No ancient writer, of whom the works are extant, has left us a description of these immense quarries, or of the uses to which they were applied when they were no longer worked. Antiquarians of the modern ages have been able to collect only a few ancient allusions to these crypts. That some of them, or recondite portions of them, were used as places of sepulture by the Etrurians, who first dug them, there can be very little doubt, for that people, as proved by the discovery of innumerable graves and sarcophagi, were accustomed rather to bury than to burn their dead.

Rome catacombs history and facts: the direct testimony

There is also direct testimony as well as induction to show that the Romans buried many of their corpses. Incremation was always expensive, during the later years of the republic, and for a very long time under the empire, the funeral pile, with its oil, its incense, its cinnamon, and precious spices, and its elaborate ceremonies, cost such sums as could be afforded only by the wealthy.

Rome catacombs history and facts: the mortal remains

From the beginning, and through all periods, the Romans appear to have consigned the mortal remains of their slaves and their poor to the river, to the earth, or to the quarries, the great deposit of the last kind being under the Esquiline Hill. Here were interred the poor slaves, people of servile condition, and criminals who had suffered the last penalty of the law and here, on or under the Esquiline Mount, birds of prey are represented as flocking to devour the dead bodies. Horace says, “This was the common sepulchre of the miserable plebeians” and Propertius seems to allude to the Esquiline caverns when he says that that mount was destined to the lowest classes of the people.To contain all the dead slaves and vile plebeians in the time of Augustus, large spaces must have been required, however much the bodies were huddled together. Many of the rude inscriptions, designs, or scrawls, found in the crypts, have nothing to do with Christianity, and were evidently set where they are before the introduction of our faith.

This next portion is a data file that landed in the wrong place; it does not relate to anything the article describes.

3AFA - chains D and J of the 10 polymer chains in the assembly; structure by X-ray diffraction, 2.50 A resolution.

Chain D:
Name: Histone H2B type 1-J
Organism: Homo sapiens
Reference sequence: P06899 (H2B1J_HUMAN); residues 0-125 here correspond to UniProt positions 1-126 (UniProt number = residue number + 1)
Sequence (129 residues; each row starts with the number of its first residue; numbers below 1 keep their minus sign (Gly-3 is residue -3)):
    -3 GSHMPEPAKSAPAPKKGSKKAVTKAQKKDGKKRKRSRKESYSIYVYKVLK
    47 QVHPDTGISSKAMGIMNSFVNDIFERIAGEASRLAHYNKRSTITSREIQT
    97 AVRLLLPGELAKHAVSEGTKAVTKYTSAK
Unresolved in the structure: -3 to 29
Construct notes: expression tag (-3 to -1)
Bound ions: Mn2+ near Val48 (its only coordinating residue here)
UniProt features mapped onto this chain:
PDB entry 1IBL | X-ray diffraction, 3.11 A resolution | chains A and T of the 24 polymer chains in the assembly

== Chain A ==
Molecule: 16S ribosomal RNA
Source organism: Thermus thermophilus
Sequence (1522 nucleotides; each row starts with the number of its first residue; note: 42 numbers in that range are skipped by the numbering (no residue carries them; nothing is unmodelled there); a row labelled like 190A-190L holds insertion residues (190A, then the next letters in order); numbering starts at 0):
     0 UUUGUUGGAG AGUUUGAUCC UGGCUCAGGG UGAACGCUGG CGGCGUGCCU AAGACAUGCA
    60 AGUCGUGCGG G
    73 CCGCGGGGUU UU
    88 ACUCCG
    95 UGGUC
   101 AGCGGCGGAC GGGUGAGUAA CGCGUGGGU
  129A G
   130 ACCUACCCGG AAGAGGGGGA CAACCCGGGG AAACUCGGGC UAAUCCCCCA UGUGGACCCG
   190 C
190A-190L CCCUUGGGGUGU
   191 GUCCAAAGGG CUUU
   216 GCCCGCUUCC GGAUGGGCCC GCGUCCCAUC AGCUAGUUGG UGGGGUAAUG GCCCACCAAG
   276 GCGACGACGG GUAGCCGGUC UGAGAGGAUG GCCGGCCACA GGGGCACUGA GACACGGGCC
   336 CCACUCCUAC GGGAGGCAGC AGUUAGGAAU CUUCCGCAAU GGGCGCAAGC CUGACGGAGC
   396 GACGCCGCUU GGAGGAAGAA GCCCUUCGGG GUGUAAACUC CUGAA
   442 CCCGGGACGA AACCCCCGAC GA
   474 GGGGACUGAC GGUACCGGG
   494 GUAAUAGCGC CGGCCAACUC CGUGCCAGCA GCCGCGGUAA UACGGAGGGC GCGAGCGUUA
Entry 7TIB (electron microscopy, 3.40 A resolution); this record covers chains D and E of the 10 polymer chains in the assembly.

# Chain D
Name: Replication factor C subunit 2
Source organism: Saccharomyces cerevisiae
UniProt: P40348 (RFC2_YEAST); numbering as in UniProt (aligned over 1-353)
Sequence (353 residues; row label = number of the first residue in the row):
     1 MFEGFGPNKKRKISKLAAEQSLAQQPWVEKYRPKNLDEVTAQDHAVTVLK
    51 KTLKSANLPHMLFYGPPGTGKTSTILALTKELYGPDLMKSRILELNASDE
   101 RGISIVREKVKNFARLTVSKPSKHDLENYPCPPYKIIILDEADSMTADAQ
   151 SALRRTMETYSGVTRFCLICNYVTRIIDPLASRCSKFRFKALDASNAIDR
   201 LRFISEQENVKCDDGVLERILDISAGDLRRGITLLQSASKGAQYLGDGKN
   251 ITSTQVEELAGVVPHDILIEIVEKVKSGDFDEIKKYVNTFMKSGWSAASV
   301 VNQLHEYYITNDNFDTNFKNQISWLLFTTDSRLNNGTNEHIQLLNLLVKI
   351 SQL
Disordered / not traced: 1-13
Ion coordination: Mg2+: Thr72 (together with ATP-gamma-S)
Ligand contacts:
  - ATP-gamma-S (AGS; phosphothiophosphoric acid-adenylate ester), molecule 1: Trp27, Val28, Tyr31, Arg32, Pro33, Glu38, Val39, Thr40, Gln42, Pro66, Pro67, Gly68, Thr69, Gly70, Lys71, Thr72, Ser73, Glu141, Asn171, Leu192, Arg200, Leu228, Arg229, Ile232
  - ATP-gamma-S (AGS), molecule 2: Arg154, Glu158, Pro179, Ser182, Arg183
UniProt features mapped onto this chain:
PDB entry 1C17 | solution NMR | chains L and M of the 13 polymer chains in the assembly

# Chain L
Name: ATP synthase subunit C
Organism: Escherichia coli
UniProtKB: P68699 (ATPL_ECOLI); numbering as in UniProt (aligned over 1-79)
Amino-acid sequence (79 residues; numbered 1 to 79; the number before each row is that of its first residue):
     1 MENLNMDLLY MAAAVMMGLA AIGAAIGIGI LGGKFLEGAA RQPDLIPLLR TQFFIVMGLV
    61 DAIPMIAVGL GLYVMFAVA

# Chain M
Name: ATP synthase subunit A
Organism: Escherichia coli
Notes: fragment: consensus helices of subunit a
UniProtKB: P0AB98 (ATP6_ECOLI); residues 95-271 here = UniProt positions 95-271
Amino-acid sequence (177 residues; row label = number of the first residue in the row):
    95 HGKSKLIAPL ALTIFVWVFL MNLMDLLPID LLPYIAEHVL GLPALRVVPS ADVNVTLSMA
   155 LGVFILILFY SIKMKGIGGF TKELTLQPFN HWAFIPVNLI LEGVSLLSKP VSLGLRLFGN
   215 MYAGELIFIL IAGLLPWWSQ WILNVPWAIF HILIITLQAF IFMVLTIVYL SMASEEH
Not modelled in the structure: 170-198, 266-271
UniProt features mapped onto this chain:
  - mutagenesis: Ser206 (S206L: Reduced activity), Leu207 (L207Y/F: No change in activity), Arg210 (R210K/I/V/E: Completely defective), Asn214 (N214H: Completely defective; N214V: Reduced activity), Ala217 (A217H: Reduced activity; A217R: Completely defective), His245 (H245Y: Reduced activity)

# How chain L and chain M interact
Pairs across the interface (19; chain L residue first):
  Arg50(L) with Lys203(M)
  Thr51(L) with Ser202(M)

Rome catacombs history and facts: the graves

In the great majority of instances the graves consist of deep, oblong, shelf-like incisions in the tufa, wherein, after the lower surface had been hollowed out a little for its reception, the body was placed; and then, when the offices had terminated, and friends had looked their last, the aperture was sealed up. In the case of a martyr a palm branch, symbol of conquest, was painted or carved outside. A little vase, probably a lachrymatory, for holding tears of grief, was often stuck on by means of plaster to the edge.

There is, however, another kind of tomb, called arcosolium, in the construction of which a deeper incision was made into the wall; and in this, instead of the mere niche or shelf, you have a capacious sarcophagus hollowed into the lower surface of the cutting”, while over it is arch fashioned in the stone. The remains of Christians held in high repute were usually deposited here ; though sometimes an arcosolium was appropriated for the burial of a family, in which case two or three shelves were excavated in the tufa beyond the sarcophagus, under the arch.Three Roman tiles are fixed into the tufa roughly by means of plaster, or strong cement, and in this way the opening is hermetically closed. Often a strip of marble or fragment of stone was substituted for the ordinary Roman tile in sealing the tombs ; for the latter fabric, though cheap and easily procurable, was not so well adapted to take inscriptions ; and it soon became the custom to write the name of the dead, his age, and other particulars, on the outer covering to his grave. The early tenants of the Catacombs were principally converted pagans, the lesser number being Jews; thus Illustrations of Jewish history are very frequent.